During the time interval the pins I59 have traveled over a quadrant of the disks I55I58 I59 that form the Geneva gear C, the printing members shallhave been raised from their'printing position. At the moment the pins I59 free themselves from the cleats I19, the pawl I5I drops into the succeeding notch I84 in disk I55, and this action locks the work carrying member B with the one bottle I34 in printing position. At the same time, both printing members D and E and the scraping members F and G .drop or return from their raised positions to their normal positions and continue on the printing stroke in the opposite direction ready to go through the sequence of steps just described at the end of the stroke.

It is necessary to adjust strip I36 to accommodate the adjustment of the one chuck I33 transversely of the machine. The strip I36 is fixed to the lower edge of a wooden plate I44 and the plate is secured to a block I45 by a pair of spaced bolts I46, the heads of which are anchored in the block. The threaded ends of the bolts exand have knurled nuts I52 on the projecting ends. The bar I 5| has a clamping Jaw I53 which extends laterally of the bar and seats in a groove I54 in side rail 63b of the lower frame 53. The lower bar is likewise formed with a clamping jaw I49a which seats in a groove corresponding with groove I54. It will thus be seen that by loosening nuts I52 the bars I5I and I49 together with block I may be moved transversely of the machine in any desired position within the limits of the width of the clampingjaws I53 and Him.

Across one end of support A, there is secured to the end legs I9, a sheet metal skirt I99 as a protection to the operator from the throw of crank 53.

and transfer the coloring material from one face of the stencils to the other through the pervious parts; means connected with the scraping members and coacting with one of the printing members to move the scraping members toward and away from the path of the printing members;

a path, a part of which is incident to the path ,7

of oscillation of the printing members, whereby the work is positioned to receive the transferred coloring material from the stencils.

2. A printing machine comprising a stationary support; printing members. movably mounted on the support; stencils carried by the printing members for supporting coloring material having certain parts impervious and other parts pervious to the coloring material; driving means connected with the support and the printing members to impart differential oscillatory motion to the printing members with respectto one another; scraping members, one for each printing member, mounted on the support and coacting with the printing members to sweep the coloring material over the stencils and transfer the coloring material .from one face of the stencils to the other through the pervious parts; means connected with the scraping members and coacting with one of the printing members to move the scraping members toward and away from the path of the printing members; coacting means on one printing member and the support to move the printing members toward and away from their oscillatory path at certain points; a work carrying member.

movable in a path, a part of which is incident to the path of oscillation of the printing members, whereby the work is positioned to receive the transferred coloring material from the stencils, and driving means for the work carrying member connected with the support and coacting with one printing member to impart a compound movement to the work carrying member.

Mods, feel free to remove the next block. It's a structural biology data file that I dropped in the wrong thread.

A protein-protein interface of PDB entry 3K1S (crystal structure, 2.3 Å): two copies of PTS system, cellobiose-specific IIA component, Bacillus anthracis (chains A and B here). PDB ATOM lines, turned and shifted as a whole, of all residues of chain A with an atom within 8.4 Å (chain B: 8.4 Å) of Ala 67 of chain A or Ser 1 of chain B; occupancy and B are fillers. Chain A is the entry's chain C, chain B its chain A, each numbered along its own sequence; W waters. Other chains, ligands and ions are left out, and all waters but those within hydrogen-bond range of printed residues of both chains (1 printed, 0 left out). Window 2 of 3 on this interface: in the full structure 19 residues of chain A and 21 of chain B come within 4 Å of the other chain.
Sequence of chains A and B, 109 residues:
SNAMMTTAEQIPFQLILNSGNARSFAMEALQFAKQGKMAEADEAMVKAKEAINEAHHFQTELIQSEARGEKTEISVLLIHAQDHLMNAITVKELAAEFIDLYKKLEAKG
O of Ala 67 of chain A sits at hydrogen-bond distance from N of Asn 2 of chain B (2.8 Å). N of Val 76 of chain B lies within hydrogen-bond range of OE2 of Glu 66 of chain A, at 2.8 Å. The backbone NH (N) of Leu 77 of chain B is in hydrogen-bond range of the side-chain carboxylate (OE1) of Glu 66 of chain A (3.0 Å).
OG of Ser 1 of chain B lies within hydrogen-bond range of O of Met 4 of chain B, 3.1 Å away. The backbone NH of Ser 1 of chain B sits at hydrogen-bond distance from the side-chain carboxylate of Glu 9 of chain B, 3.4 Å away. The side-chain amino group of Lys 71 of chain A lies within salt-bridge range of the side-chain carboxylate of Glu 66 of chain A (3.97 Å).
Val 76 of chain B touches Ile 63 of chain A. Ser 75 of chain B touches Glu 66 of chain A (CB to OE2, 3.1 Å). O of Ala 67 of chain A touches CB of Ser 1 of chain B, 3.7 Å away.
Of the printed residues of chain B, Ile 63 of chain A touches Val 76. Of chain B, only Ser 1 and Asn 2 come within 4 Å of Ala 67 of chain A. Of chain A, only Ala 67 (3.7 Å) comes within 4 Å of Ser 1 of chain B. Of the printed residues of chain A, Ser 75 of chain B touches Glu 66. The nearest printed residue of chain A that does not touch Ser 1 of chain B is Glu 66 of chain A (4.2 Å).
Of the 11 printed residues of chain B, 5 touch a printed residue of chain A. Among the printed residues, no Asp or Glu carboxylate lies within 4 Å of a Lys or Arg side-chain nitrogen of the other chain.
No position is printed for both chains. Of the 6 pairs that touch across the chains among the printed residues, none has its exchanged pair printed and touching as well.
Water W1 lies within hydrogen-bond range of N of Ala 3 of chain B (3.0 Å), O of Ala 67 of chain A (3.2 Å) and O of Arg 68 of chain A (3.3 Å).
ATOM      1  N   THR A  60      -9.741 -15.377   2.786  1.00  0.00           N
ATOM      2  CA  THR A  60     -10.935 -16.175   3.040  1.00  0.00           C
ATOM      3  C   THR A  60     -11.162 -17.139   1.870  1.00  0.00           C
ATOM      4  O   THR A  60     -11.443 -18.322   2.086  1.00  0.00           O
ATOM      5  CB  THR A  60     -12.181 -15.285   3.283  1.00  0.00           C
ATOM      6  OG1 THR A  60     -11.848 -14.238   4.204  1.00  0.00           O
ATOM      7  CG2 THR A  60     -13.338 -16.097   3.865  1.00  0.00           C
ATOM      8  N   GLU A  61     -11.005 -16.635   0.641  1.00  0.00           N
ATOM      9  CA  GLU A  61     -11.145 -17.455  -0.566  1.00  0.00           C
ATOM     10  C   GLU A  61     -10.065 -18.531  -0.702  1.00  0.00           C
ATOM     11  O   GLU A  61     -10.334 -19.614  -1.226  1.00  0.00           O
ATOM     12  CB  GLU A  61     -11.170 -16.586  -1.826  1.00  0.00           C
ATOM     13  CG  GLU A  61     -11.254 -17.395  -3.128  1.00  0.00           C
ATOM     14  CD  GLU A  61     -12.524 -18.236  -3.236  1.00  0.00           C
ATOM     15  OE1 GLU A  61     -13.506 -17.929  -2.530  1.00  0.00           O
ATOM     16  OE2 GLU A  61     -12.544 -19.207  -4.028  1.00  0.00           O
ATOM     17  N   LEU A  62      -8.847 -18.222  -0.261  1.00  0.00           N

3. A printing machine comprising a stationary support; printing members movably mounted on the support; stencils carried by theprinting members for supporting coloring material having cer-v tain parts impervious and other parts pervious to the coloring material; driving means connected with the support and the printing members to impart differential oscillatory motion to the printing members with respect to one another; scraping members, one for each printing member, mounted on the Support and coacting with the printing members to sweep the coloring material from one face of the screens to the otherthrough the pervious parts; means connected with the scraping members and coacting with one of the printing members to move the scraping members toward and away from the path of the printing members; coacting means on one printing member and the support to move the printing members toward and away from their oscillatory path at certain points; a work carrying member movable in a path, a part of which is incident to the path of oscillation of the printing members, whereby the work is positioned to receive the transferred coloring material from the stencils, driving means for the work carrying member connected with the support and coacting with one printing member to impart a compound movement to the work carrying member, one of the components of the said compound movement of the work carrying member including an alter nating rotary motion corresponding in direction with the oscillations of the printing members, and the other of said components includingan intermittent rotary movement timed to operate while the printing members are positioned away from their oscillatory path.

4. A printing machine comprising a suppflrt, a plurality of printing members separately movable with respect to the support, a work carrying member movably mounted on the support for engaging an article of variable size to be printed, and separate driving means each connected to one printing member whereby said members are adapted to be moved simultaneously at different speeds over difl'erently sized portions of said article. v